March 31, 2020

Worst of times can bring out the best in people

            Silver-haired Margaret Slover was a proper lady, well ahead of her time. Besides being the most revered English teacher on Jesup High’s faculty, she knew better than to touch germy doorknobs, even in 1964. I’ll get to that in a minute.
            One of my educational regrets is that I didn’t sit in her class for at least two years. She was a grammatical wizard. Maybe, just maybe, some of her instruction would have penetrated my teenage brain. Instead, as a 16-year-old, I was more interested in the new car the smartly dressed widow drove up and down Orange Street.
            The rumor was that one of her senior students, Jim Anderson, went to Savannah to drive Mrs. Slover home in her black, stick-shift VW Beetle. If there was another Volkswagen Bug in Wayne County, I don’t remember. But I do recall the afternoon crowds watching her leave school and listening to the English teacher shift through the gears of the rear-engine, dome-shaped German compact. Every time I drove a Beetle—pushing down on the gear stick to go into reverse—I thought about Mrs. Slover.
            Now, let’s go back to those doorknobs.

            I never—repeat, never—saw Mrs. Slover touch a doorknob with her bare hand. Instead, she reached into her patent-leather purse and retrieved a tissue to turn the knob. Whoever sold her Kleenex had a loyal customer. In my crewcut days, I didn’t know what a germaphobe was. These days, we all know.
            When regular gasoline was about 30 cents per gallon for her VW, Margaret Slover was concerned about economy. And decades before this dreaded pandemic has almost knocked the world off its axis, she was cautious about other people’s germs. With the coronavirus threat, I think about the phenomenal English teacher that I never had. I might not remember how to diagram a sentence, but I know not to touch a risky doorknob.
How are you doing in all this?
§  I listened to a friend sob because he couldn’t be at his precious grandmother’s hospital bedside.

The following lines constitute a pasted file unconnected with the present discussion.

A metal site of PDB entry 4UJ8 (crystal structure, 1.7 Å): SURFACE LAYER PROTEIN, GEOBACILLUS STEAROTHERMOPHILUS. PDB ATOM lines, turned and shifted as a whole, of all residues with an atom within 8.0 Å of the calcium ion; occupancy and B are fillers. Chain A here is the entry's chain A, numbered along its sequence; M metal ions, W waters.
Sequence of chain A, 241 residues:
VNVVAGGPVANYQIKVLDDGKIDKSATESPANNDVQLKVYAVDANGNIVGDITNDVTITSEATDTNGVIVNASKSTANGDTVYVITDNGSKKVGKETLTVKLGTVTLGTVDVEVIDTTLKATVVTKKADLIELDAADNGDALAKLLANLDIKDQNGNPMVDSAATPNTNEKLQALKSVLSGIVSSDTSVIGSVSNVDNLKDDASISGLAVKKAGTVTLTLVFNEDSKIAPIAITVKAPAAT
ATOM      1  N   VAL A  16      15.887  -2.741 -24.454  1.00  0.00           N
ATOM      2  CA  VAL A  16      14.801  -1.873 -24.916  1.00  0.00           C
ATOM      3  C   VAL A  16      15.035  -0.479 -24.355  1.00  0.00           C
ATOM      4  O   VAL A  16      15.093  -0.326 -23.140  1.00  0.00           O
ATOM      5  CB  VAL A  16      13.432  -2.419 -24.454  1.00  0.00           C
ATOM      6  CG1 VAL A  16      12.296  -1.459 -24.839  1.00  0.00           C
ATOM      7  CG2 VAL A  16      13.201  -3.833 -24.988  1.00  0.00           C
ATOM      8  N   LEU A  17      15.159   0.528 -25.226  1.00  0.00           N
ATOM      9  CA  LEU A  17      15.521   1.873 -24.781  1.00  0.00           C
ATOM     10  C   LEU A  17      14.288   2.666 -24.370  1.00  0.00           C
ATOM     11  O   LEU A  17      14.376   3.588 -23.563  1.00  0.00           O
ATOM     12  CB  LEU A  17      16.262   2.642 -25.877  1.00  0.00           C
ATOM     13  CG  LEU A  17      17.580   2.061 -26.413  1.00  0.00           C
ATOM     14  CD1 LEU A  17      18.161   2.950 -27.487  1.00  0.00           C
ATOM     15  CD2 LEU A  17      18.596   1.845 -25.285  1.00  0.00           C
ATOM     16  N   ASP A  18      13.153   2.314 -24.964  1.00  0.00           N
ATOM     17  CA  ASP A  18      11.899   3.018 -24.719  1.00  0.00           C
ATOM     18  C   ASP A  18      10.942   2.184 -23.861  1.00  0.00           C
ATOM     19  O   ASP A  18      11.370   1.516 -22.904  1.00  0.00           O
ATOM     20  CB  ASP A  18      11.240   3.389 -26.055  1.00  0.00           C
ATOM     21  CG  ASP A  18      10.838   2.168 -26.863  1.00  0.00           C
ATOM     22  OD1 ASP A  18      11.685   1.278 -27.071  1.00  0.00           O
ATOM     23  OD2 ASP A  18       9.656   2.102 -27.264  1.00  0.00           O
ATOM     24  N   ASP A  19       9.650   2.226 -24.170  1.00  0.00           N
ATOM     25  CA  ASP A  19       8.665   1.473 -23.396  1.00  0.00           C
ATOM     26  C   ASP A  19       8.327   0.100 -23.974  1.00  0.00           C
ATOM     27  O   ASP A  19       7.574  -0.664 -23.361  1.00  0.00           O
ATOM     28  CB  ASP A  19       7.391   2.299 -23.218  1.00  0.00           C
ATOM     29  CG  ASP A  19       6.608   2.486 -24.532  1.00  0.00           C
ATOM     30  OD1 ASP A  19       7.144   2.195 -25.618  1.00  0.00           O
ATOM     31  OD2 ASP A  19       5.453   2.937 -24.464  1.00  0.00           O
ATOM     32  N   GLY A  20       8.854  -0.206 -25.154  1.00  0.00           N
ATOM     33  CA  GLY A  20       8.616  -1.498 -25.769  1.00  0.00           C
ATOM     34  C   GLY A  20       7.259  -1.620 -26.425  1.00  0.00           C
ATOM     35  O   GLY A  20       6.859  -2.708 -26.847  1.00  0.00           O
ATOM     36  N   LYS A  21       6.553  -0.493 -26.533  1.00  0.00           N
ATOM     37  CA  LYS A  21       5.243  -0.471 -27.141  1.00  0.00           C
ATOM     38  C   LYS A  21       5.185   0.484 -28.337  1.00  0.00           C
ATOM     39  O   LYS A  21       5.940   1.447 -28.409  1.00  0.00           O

§  A friend emailed her angst about not being able to visit her 98-year-old mother in an assisted-living home.
§  I have lawmaker friends who attended the special session of the General Assembly. A senator was infected with the virus. Those friends are now in self-quarantine, praying for the best outcome.
§  I see businesses—large and small—wondering whether they can survive this financial catastrophe.
§  My 94- and 92-year-old in-laws are under the care of hospice. My wife wants to hold more than a cell phone when she tells them, “I love you.” But the possibility of spreading germs is too great.
§  We all read or hear about the daily confirmed cases and death toll rising.
§  A boyhood buddy’s wife just died from cancer. His circle of friends won’t be able to attend her funeral, but how long before we can give him a hug?
§  I find comfort that—even in the worst of times—many people are at their best. You see it everywhere. Strangers are helping strangers.
§  We must keep our faith, our courage, our compassion, our cooperative spirit and our stamina. We must be flexible in our navigation to the other side of COVID-19.
§  This crisis can appear to be overwhelming, but we cannot be overwhelmed.
§  Using common sense and doing the simplest of things—such as safe-distancing and washing our hands—are not optional.
And if Margaret Slover were here, she’d beep her Beetle’s horn and say, “Don’t touch those germy doorknobs.”